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Contemporary lessons in Economic Philosophy drawn from two recent Indian Films

  • Tejas A Desai
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    The aim of this paper is to derive some important lessons in economic philosophy from two recent Indian films. The two films, Mani Ratnam’s Guru (2007) and Madhur Bhandarkar’s Corporate (2006), are explicitly about the world of business and the people who inhabit it. The former film is not only a history lesson about the political and economic environment in India during the first 40 years after India’s independence, but is also a celebration of Adam Smith’s philosophy and, in general, capitalism and the entrepreneurial spirit. At the same time, it brings to the fore the possibly misguided economic policies adopted by India during the first few decades after independence. “Corporateâ€, on the other hand, complements “Guruâ€, in the sense that it highlights the consequences borne by powerless individuals when corporations have profit as their sole aim and are willing to achieve them by hook or by crook. Also, highlighted in “Corporate†is how disastrous events can occur when politics and big business collude to undermine the interests of the working class. [W.P. No. 2009-04-02]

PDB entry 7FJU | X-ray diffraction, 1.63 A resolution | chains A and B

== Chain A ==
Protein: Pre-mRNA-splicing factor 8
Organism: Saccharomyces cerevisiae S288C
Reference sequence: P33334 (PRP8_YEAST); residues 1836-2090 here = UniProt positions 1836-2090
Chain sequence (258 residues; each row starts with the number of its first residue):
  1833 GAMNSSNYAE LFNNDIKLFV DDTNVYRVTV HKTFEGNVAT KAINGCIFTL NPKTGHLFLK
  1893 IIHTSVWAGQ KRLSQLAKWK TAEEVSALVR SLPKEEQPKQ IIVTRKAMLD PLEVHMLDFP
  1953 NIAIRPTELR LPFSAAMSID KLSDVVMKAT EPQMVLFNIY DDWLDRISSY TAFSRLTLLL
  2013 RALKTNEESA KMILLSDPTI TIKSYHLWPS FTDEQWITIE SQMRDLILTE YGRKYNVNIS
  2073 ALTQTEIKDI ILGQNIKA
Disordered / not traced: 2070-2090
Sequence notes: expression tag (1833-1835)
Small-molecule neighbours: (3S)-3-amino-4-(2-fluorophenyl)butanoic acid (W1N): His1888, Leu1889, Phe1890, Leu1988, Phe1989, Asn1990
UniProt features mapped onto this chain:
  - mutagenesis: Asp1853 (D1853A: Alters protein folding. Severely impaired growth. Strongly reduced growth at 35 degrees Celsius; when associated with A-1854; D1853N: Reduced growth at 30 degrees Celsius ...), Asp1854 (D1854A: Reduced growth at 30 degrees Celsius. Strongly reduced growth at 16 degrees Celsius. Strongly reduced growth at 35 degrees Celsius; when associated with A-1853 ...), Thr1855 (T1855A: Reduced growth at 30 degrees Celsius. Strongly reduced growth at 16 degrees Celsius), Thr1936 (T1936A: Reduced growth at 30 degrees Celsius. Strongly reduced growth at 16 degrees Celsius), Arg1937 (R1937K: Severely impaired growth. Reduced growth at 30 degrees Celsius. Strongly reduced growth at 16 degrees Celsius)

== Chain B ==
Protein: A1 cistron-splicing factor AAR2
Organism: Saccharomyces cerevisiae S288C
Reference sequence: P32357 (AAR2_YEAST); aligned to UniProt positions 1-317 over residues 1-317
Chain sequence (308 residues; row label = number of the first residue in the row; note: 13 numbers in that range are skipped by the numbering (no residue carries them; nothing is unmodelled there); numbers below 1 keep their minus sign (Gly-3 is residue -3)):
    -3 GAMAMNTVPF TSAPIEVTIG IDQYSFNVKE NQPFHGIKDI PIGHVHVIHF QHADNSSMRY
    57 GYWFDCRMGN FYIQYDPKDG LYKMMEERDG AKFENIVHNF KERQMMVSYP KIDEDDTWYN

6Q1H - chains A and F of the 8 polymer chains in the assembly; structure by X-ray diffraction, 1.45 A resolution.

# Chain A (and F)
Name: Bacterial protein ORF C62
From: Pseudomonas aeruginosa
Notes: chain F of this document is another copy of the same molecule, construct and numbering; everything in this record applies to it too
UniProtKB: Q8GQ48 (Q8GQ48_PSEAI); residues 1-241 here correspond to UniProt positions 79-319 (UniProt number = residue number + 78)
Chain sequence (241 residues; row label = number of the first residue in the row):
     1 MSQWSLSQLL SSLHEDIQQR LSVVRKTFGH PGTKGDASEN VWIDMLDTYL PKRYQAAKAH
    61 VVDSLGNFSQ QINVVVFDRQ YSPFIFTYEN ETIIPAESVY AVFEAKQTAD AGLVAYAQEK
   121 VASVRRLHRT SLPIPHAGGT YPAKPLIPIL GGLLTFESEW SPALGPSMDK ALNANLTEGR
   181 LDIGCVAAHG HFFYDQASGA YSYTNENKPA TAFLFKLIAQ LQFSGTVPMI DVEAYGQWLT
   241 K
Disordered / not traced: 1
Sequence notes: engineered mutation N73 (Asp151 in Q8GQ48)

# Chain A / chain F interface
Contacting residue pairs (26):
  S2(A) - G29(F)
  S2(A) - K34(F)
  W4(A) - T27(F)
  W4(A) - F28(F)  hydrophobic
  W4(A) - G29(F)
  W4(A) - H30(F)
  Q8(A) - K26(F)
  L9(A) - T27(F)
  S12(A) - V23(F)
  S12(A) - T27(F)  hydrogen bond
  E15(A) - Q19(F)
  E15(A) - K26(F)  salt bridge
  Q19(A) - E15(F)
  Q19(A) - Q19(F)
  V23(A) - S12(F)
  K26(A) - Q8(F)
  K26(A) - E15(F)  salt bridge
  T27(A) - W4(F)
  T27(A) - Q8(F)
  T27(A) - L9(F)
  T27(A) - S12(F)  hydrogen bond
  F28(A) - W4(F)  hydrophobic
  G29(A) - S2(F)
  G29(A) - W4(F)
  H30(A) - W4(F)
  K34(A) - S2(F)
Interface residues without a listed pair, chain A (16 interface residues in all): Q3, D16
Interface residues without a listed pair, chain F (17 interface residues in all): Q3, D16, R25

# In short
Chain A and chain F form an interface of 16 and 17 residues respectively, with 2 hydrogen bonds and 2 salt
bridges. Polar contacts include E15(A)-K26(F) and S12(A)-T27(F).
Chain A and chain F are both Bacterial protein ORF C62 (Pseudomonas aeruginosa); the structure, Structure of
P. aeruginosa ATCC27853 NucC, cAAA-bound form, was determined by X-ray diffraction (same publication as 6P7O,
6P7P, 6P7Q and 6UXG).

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    Paper provided by eSocialSciences in its series Working Papers with number id:3235.

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    Date of creation: Nov 2010
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    Handle: RePEc:ess:wpaper:id:3235
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    1. Friedman, Milton, 2002. "Capitalism and Freedom," University of Chicago Press Economics Books, University of Chicago Press, number 9780226264202.
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